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Am Fam Physician. 2010;82(3):233-234

Several States Report Spike in Pertussis Activity, Need for Vaccination Emphasized

An outbreak of pertussis (i.e., whooping cough) has been declared an epidemic by the California Department of Public Health, and the South Carolina Department of Health and Environmental Council has issued a public health advisory saying reported pertussis cases are above the epidemic threshold. According to the Centers for Disease Control and Prevention (CDC), several states have reported significant increases in pertussis activity. The CDC’s Advisory Committee on Immunization Practices and the American Academy of Family Physicians (AAFP) recommend that children receive five doses of diphtheria, tetanus, and pertussis (DTaP) vaccine. The CDC says that many infants are infected by older siblings, parents, or other caregivers who do not realize they have the disease, which is difficult to diagnose. A single dose of tetanus, diphtheria, and pertussis (Tdap) vaccine is recommended for adolescents 11 to 18 years of age and adults 19 to 64 years of age. The protection received from DTaP, the childhood vaccine, fades over time, so adolescents and adults should receive Tdap even if they were vaccinated as children. For more information, visit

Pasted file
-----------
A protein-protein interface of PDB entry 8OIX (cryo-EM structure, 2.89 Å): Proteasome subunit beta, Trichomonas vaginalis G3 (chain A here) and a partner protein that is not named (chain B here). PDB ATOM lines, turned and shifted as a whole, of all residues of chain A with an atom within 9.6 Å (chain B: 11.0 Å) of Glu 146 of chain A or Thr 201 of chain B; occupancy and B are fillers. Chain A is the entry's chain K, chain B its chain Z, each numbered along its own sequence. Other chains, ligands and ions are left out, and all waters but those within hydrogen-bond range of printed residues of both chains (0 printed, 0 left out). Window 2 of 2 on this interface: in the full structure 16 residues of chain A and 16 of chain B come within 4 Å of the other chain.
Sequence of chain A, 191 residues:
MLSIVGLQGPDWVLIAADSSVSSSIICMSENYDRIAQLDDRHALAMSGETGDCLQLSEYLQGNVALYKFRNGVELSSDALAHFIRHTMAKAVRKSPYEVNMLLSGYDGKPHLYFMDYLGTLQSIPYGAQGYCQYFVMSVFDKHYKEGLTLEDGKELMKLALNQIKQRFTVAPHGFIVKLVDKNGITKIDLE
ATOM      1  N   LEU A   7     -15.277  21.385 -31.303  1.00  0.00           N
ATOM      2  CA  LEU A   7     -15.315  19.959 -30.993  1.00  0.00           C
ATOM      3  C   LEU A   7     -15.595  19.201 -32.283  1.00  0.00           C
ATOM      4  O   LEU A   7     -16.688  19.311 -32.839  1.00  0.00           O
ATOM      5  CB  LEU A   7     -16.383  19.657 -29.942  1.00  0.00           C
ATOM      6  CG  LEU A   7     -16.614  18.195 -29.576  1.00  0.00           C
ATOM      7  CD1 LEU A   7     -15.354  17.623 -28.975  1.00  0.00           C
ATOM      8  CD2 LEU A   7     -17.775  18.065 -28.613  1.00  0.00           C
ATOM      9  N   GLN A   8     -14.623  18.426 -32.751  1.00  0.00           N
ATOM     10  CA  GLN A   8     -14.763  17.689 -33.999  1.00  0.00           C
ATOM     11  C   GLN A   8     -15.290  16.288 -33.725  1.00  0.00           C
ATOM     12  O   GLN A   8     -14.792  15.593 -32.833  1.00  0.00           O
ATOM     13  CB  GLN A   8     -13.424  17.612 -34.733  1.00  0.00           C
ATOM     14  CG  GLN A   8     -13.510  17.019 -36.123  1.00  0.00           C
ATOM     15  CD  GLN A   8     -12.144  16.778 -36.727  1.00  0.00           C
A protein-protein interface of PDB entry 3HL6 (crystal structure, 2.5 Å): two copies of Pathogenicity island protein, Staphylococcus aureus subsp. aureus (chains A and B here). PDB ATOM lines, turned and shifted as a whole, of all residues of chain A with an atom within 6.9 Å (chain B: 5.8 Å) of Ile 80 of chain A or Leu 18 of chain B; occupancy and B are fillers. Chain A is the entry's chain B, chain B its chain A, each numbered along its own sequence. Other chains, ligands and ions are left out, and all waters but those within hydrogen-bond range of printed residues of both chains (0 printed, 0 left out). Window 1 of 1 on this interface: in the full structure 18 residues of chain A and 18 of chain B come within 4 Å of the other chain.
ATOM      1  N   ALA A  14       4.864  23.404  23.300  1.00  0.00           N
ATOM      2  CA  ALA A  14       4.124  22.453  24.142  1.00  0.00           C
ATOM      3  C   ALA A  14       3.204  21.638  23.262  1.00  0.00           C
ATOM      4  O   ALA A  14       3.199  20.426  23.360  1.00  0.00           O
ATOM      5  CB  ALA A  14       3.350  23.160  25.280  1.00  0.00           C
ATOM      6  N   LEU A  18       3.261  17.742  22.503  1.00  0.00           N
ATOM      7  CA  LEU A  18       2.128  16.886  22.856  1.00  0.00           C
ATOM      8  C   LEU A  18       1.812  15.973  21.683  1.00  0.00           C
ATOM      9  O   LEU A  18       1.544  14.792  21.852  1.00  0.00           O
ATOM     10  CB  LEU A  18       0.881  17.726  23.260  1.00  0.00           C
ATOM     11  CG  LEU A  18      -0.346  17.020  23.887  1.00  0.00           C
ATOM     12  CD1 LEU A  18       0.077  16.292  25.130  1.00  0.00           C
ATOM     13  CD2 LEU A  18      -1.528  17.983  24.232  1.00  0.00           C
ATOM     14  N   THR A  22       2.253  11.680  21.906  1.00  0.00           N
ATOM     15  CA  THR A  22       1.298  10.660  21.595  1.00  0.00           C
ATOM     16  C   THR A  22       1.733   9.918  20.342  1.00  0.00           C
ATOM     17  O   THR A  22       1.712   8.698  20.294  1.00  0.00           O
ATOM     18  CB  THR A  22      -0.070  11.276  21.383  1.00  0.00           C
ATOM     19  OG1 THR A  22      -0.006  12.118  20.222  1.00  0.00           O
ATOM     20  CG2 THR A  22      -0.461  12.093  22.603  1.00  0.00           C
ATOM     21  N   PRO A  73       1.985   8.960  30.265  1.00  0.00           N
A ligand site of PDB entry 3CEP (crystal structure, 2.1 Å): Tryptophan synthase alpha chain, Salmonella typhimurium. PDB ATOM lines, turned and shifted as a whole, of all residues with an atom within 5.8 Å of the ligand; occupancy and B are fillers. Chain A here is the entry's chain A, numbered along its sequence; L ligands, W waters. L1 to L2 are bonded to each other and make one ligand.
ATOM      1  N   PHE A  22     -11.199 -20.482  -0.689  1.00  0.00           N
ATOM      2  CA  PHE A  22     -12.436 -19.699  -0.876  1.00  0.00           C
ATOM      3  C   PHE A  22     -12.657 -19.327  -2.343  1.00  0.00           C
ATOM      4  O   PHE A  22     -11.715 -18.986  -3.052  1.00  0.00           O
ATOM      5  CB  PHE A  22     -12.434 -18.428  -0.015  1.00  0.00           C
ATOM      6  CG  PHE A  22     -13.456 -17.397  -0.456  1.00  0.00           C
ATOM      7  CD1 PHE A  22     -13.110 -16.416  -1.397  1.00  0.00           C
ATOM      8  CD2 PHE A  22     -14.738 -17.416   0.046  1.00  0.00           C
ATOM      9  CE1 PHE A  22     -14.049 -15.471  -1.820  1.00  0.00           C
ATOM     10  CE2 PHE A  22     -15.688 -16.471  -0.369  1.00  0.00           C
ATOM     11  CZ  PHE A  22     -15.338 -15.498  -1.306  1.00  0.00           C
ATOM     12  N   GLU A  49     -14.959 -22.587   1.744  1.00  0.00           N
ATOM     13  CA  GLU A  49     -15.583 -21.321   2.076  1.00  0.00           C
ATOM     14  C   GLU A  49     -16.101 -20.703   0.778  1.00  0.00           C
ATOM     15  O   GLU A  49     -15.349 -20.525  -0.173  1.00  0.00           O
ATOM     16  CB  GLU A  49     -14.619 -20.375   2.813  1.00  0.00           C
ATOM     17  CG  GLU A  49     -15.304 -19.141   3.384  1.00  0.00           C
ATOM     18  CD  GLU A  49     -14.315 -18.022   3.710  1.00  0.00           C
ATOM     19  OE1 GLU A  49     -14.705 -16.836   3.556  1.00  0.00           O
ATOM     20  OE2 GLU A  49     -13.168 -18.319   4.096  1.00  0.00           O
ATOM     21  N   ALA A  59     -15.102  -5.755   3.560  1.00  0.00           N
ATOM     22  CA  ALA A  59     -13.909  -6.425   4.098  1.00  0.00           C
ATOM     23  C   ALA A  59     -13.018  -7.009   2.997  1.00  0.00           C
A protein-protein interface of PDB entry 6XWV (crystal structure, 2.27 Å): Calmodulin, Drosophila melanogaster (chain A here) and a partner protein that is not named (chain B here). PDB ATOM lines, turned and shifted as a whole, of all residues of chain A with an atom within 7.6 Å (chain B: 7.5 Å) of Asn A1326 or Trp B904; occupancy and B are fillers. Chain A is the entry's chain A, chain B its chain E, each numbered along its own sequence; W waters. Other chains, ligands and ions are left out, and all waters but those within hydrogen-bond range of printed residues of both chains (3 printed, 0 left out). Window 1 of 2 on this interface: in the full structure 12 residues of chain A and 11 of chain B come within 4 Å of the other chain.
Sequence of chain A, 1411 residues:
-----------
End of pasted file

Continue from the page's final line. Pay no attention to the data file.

Obama Uses Recess Appointment to Name Berwick as New CMS Administrator

President Obama has used a recess appointment to make Donald Berwick, MD, the new administrator of the Centers for Medicare and Medicaid Services (CMS), thereby circumventing a contentious confirmation process for the nomination in the Senate. Although some in the Senate have criticized the use of a recess appointment, Obama said in a prepared statement that it would allow Berwick to “get to work on behalf of the American people right away.” As CMS administrator, Berwick will serve as a key player in overhauling the nation’s health care system by overseeing a variety of major tasks associated with the new health care reform law, such as expanding Medicaid coverage, writing new rules and regulations, and establishing pilot projects to test different models of care and payment policies. The AAFP has praised the appointment of Berwick, saying that his medical expertise and commitment to ensuring high-quality care for all will serve America well. For more information, visit